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Today's News

  • Fiscal court, not health board, to have final say on tax rate

    The Anderson County Board of Health is expected to set a tax rate Thursday night, but apparently won’t have the final say in the matter.
    The Anderson County Fiscal Court will still have to vote to include that rate on property tax bills — a drastic change brought about by the realization that a statute requiring it to do so actually exists.

  • News briefs: 5-15-13

    Truck tuggers’ first
    meet is Saturday
    The Kentucky Truck Tuggers will hold its first tug of the season Saturday, May 18 at Eagle Lake Convention Center, the group announced.
    The tug will benefit Relay for Life.
    Start time is 6 p.m.
    Admission is $8, with children under 5 admitted free.
    The tug will feature several classes, including three sanctioned classes: 4,200 pound 4x4, 5,500 pound 2-wheel drive, and 6,000 pound 4x4. It will also include local stock classes.

  • District begins search for middle school, ECC principals

    The Anderson County school district seeks the community’s input as it begins its search to fill two principal positions for the 2013-2014 school year.
    Members of the Anderson County middle school’s site-based decision-making council voted to offer an online survey for “stakeholders” — those parents, students staff and residents with a vested interest in the middle school — as the council evaluates principal candidates.

  • Marching one last time

    High school senior Katherine Green said she’s only cried of joy twice in her life.
    The first time was when she found out the marching band was going to finals.  
    The second was when she got into the architecture program at the College of Design at the University of Kentucky.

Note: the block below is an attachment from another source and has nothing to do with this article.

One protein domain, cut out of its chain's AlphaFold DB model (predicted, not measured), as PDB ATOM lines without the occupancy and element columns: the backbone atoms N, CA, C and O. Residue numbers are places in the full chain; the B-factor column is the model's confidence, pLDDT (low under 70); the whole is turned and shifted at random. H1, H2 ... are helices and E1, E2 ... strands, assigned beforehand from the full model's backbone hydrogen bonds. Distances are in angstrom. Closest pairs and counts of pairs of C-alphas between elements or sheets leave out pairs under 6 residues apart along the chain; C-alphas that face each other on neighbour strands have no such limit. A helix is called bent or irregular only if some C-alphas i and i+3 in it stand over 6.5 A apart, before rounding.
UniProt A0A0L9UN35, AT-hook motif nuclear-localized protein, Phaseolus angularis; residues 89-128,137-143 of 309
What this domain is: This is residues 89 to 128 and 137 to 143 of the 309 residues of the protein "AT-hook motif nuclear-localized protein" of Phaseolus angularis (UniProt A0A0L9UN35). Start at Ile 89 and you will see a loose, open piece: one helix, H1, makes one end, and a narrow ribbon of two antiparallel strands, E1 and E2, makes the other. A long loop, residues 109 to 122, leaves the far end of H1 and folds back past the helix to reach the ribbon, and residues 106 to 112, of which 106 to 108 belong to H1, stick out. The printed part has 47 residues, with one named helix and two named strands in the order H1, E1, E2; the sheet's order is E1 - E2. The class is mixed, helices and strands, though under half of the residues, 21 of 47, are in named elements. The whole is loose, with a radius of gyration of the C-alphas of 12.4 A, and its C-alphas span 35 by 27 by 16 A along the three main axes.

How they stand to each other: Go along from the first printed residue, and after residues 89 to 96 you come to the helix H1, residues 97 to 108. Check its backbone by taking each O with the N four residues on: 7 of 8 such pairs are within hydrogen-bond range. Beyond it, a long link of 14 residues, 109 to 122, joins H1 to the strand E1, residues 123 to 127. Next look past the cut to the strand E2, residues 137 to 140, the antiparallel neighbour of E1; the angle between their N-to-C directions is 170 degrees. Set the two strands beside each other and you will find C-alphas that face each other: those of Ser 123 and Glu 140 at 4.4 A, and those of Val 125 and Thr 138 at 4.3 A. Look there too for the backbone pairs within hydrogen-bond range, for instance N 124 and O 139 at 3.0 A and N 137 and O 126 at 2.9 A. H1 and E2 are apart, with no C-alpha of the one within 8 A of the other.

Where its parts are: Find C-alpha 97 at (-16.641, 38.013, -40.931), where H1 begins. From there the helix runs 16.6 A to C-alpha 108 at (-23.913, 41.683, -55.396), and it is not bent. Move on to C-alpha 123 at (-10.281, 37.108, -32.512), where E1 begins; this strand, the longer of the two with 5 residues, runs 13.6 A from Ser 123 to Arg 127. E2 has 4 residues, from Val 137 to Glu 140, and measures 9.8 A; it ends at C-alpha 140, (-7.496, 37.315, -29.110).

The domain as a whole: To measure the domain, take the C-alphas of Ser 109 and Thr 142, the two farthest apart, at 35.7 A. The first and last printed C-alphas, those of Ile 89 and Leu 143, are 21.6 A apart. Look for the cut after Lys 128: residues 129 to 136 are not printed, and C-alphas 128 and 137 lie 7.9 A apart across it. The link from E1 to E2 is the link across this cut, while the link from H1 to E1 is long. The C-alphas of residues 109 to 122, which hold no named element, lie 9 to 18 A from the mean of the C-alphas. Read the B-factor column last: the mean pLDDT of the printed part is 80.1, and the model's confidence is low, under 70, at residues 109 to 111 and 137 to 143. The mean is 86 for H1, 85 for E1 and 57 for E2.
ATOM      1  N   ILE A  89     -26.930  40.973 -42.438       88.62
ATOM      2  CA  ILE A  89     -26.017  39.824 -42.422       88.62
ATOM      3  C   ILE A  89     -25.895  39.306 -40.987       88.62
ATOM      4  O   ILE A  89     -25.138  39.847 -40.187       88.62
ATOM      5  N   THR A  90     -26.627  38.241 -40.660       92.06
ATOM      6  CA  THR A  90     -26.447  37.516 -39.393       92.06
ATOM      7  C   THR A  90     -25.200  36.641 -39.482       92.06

As most of the Anderson County Marching Bearcats seniors gathered in a hallway outside the band room last month to discuss the last four years (for some the last five years, not every senior chose the same memory from the 2012 season.   

  • Council approves first reading of $3.559M budget

    The city council unanimously approved the first reading of its $3.559 million budget for the upcoming fiscal year, a $43,400 increase.
    The budget’s expenses for health insurance may need to be adjusted, according to Mayor Edwinna Baker during the finance committee meeting Monday afternoon, because of delays in receiving health insurance rates for employees.
    Baker said the expenditures for employees’ health insurance will change and most likely be higher once the city receives health insurance rate information by June 1.

  • Students receive awards at Conservation District banquet

    The Anderson County Conservation District held its annual banquet April 23 to honor students for participating in the Jim Claypool Art and Writing contest.  
    “The Art and Writing contest was made possible through the hard work and dedication of the Kentucky Farm Bureau Federation, Kentucky Association of Conservation Districts and the Anderson County Conservation District,” according to the Conservation District’s press release.

  • Council to discuss $2M detention basin project, ‘glass mountain’

    The city’s wastewater treatment plant can handle increased water flow during heavy rains.  
    For now, according to Public Works Director Larry Hazlett.
    Processing a little more than 1.8 million gallons of wastewater on a normal day, the city wastewater treatment plant has averaged 10 million gallons per day during wet weather conditions, about 1 million gallons more than the plant’s maximum capacity of 9.9 million.

  • City council squashes historic district plan

    The city council voted 4-1 to reject the historic district commission’s proposal for an historic district in the city of Lawrenceburg.
    Council member George Geoghegan, former historic district commission chairman and sole dissenting vote, was the only council member to speak prior to the council’s vote.

  • Saffell Street April Students of the Month
  • Education briefs: 5-15-13

    Kidd graduates from WKCTC
    Crystal Darlene Kidd of Lawrenceburg was among more than 1,500 candidates for graduation eligible to receive one or more credentials from West Kentucky Community and Technical College this month, according to a news release.
    Kidd earned an associate in applied science degree in paramedic technology.